Christian Ascetics: Baradatus

In my study of early Christian asceticism, I find it fascinating when I come across such brave and almost superhuman figures as Simeon Stylites, the holy individual who has imprinted with his spirit and devoted nature on many men and women the power of faith.

Among the lesser known ascetics was a very faithful figure known as Baradatus.  He lived in the 5th century in the Syrian desert.  Almost nothing is known about him, and what little information we do possess comes from the writings of Theodoret, who was the Bishop of Cyrrhus, in Syria.  It is through his Religious History that we can learn with great interest about the types of penance he devised for himself.

Like most hermits in the 5th century, Baradatus fled from the company of people, and sought peace through prayer and meditation, but also through painful ascetic practice, as was very common of the times.

In order to find salvation, Baradatus built a small lattice confin-like structure, made of interwoven pieces of wood.   Apparently the device was fashioned in such a way that it had many openings, so as to be open to all the conditions of the weather.  As Theodoret writes, the box in “no way conformed to the dimensions of a human body, but in which he had to live bent double, for neither its depth nor its lenght was of a convenient size.”

Baradatus had crawled into the tiny torture device, in wich he lived in a very unpleasent manner.  We have no way of knowing his daily schedule, as Theodoret nor any other person who came to visit him has left us any information.   We do not know how he got his food.  Was it brought to him or did he get out of the box and go fetch his food from a nearby garden?  We can probably be suret that whatever he ate it was very meager, and very rare.  Most ascetics of the period ate maybe once a day, and some who were very devout only ate on Sundays, and gave whatever they had to the poor or their visitors.   Often hermits of the desert lived near open streams, where they had small vegetable gardens and lived off their gardens year round, and their diets consisted of an almost vegan menu.

We do not know how Baradatus lived for most of the day.  Did he get out of the box when he needed to empty himself of waste? Or did he simply leave the waste in the living coffin, thus making the endurance even more troubling?

We do know that he must have suffered from tremendous burns, as the Syrian desert is unbearably cruel.  The burn marks must have left great swelling on his body, and it must have also been uneven because of the lattice design.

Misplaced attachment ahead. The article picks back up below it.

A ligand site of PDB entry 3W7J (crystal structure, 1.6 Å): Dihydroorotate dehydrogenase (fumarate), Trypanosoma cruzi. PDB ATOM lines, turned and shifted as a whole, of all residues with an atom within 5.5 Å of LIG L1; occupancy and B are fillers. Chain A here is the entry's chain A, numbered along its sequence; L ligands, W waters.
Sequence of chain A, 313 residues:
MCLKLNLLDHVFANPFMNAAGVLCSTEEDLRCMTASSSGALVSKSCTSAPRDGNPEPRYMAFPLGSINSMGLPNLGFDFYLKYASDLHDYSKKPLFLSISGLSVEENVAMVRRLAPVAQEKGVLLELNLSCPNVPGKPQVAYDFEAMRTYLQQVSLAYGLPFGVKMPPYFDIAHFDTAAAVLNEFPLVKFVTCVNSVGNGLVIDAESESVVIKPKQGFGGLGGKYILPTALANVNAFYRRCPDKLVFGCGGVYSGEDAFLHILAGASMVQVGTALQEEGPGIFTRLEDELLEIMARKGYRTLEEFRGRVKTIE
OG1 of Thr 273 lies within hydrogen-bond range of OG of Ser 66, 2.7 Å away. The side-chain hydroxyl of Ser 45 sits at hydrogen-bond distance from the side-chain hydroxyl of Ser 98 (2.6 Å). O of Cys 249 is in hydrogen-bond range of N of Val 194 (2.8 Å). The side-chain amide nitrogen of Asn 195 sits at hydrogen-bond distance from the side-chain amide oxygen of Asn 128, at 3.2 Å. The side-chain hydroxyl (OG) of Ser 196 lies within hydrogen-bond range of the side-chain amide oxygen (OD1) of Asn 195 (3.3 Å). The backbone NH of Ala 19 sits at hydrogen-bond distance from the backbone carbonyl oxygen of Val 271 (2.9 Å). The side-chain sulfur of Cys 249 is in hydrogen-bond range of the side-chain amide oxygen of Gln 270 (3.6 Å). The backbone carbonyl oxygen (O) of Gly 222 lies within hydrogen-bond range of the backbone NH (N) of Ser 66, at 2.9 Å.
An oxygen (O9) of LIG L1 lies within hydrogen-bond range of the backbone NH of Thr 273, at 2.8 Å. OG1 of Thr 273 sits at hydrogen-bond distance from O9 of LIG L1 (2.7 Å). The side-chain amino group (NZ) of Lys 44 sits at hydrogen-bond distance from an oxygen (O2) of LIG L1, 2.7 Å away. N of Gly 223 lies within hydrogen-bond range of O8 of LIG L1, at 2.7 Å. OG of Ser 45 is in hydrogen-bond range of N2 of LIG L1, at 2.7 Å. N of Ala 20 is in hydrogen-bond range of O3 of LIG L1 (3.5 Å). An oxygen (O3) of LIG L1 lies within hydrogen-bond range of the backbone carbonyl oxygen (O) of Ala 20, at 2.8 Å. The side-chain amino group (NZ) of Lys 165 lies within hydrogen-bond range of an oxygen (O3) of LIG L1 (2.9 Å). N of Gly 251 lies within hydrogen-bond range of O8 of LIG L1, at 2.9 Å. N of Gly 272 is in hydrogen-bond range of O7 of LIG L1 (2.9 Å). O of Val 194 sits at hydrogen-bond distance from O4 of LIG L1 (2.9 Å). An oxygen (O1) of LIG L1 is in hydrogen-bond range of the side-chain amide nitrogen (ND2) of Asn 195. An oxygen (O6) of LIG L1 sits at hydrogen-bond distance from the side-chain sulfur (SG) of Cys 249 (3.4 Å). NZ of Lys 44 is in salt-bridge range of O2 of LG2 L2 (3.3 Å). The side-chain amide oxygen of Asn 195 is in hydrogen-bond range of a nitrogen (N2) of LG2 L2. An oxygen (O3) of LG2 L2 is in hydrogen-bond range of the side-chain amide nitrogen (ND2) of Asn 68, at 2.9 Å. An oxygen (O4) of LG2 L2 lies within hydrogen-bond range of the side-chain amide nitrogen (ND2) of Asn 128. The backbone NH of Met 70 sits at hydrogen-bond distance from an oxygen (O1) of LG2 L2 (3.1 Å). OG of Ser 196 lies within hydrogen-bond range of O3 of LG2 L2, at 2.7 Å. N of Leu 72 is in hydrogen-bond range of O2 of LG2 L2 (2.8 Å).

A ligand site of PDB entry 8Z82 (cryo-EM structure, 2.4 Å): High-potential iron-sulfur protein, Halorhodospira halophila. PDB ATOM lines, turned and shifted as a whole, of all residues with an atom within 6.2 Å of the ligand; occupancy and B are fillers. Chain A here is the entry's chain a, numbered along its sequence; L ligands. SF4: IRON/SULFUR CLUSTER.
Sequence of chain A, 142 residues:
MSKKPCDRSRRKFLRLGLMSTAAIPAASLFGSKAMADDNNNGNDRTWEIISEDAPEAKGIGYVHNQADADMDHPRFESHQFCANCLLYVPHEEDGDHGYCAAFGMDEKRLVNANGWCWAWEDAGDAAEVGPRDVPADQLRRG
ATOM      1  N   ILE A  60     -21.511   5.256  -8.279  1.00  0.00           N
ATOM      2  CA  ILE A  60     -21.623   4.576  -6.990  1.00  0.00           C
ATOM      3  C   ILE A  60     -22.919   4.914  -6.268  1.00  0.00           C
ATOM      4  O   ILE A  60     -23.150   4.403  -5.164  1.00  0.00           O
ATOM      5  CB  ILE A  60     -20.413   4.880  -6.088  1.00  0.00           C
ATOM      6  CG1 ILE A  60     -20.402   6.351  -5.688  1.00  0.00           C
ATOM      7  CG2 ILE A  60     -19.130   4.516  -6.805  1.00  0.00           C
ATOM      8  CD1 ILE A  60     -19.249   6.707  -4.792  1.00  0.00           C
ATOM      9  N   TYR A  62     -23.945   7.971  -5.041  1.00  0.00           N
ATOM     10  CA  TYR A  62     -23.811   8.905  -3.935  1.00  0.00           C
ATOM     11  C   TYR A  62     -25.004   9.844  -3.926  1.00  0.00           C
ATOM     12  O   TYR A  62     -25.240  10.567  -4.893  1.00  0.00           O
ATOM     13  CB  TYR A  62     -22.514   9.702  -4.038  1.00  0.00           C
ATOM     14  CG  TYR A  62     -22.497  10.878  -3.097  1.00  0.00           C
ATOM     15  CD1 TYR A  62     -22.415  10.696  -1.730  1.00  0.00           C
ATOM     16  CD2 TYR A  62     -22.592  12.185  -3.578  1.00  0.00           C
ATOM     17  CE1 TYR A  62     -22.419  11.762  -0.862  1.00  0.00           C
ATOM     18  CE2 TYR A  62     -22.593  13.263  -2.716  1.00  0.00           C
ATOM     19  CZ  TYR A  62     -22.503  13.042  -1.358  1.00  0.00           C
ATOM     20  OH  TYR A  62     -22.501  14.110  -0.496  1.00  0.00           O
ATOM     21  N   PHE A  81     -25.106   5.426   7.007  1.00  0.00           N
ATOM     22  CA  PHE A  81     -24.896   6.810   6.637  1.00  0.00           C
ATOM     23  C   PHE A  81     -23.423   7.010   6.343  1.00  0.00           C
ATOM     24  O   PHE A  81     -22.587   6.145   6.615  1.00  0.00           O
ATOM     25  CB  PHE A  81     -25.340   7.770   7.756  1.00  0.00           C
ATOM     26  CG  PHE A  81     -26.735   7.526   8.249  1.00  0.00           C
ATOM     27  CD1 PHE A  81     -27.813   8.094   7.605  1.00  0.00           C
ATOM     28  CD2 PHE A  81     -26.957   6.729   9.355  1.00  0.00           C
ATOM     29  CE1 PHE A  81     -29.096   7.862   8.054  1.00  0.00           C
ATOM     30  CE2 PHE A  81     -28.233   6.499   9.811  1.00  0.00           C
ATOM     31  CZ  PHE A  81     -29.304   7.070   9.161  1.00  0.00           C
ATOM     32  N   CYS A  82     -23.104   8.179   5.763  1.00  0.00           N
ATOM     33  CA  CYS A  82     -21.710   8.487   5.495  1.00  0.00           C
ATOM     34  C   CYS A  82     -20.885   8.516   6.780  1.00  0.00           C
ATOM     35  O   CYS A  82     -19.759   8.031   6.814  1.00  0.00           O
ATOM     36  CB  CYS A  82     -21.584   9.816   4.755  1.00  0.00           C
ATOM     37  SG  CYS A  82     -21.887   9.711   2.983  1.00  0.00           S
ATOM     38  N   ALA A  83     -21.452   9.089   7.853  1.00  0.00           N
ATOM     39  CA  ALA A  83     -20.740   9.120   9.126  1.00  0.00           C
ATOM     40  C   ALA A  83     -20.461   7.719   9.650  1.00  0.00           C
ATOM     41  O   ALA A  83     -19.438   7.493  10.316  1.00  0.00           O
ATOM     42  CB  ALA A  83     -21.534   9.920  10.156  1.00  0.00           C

However devout Baradatus was, when Theodotus who was the Bishop of Antioch showed up and saw the conditions in which the holy man was living he ordered him to come out of this enclosure and to serve God in other ways.  This must have happened sometime in the 420s, because we know that Theodotus was the Bishop of the See of Antioch in the 420s.

But nevertheless Baradatus continued to labor for the sake of his and the world’s salvation.  The desire for penance made him devise an even more painful form of worship.  Having woven a body suite out of leather, he put it on and was completely covered from head to toe, with only openings for the nose and mouth so as to breathe.  He could not even see.

Baradatus lived in this suit until his final days.  But not only did he wear the suit, he also chose to stand, without moving, with his arms stretched to the skies.

We know that Baradatus was very ill for a large part of his life, however we are not sure if these illnesses came to him because of his ascetic practices or because  of other means.

I have done much research on the case of Baradatus but I cannot seem to find any other information about him except for the small mentions in little known works in languages other then English.  Nevertheless Baradatus appears as a fantastic being from the past.  One can imagine the lonely figure, subjecting himself to the boiling conditions of the Syrian desert.  One wonders what thoughts and prayers were uttered in such states of bleak existance.   Theodoret talks about the fact that he was a wise man, and that apparently when speaking with him, he showed the keen sense of wisdom and reasoning comparable with one who has studied the “labyrinthes” of Aristotle.  However, one wonders what reasoning Baradatus offered for the self-torture devices that he placed upon himself?  Whatever his reasoning, we do know that he was not mad, but found peace through such an existance.

I welcome anyone to send me information on Baradatus.

The photo of the ancient city of Palmyra in the Syrian desert near Damascus.  Today it is a ruin as most ancient cities.  The photograph is by Hovic on Flickr.

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~ by alexmalina on February 9, 2009.

3 Responses to “Christian Ascetics: Baradatus”

  1. What an interesting story, yet so typical of the time. I did find a little information on Baradatus with several hits from Google Books and one in CCEL.ORG. If you’ve not visited CCEL you must, it is an excellent free database for early Christian literature.

  2. Dear Weston!

    Thank you for the info, I will most definitely use this resource.

    Kind Regards,
    Alex

  3. […] are extreme forms of asceticism, and they can be found in early Christian Desert Fathers such as Baradatus and Marana and Cyra, as well as certain Sadhus in India and Buddhist’s in Thailand.  Extreme […]

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